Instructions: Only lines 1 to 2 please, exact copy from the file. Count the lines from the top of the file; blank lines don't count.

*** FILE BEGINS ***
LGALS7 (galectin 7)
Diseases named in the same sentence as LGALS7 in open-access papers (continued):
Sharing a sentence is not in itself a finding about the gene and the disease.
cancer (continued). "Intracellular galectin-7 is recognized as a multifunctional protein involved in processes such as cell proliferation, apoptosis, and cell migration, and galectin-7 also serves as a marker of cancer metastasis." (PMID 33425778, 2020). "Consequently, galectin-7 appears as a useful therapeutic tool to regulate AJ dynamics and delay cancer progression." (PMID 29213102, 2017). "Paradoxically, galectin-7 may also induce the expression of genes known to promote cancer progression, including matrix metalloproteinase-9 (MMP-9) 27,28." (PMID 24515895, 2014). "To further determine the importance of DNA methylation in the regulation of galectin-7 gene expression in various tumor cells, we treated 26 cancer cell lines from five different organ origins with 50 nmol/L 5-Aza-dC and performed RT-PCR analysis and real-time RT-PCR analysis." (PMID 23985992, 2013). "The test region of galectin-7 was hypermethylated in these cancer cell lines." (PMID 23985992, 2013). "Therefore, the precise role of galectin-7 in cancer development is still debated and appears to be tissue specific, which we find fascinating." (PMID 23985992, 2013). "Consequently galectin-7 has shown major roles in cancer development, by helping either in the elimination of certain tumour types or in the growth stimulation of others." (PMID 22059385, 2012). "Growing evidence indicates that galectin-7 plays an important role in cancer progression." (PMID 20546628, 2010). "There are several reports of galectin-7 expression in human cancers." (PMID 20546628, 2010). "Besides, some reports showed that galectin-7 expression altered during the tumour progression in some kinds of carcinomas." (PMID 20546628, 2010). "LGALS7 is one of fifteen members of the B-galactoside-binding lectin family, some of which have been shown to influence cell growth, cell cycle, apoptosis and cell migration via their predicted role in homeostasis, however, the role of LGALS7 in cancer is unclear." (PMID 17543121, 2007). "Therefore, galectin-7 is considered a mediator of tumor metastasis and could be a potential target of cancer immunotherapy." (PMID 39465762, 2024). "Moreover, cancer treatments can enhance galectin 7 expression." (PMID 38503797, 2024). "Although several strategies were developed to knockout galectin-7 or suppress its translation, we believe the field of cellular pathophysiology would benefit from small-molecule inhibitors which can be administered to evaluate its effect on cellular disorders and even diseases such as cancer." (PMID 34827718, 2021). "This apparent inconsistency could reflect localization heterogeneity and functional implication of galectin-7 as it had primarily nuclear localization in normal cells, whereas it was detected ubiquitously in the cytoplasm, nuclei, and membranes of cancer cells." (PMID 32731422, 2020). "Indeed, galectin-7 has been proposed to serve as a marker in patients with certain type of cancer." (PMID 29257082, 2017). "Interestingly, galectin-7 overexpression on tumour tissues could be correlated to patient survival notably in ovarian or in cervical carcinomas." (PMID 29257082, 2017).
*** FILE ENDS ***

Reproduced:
LGALS7 (galectin 7)
Diseases named in the same sentence as LGALS7 in open-access papers (continued):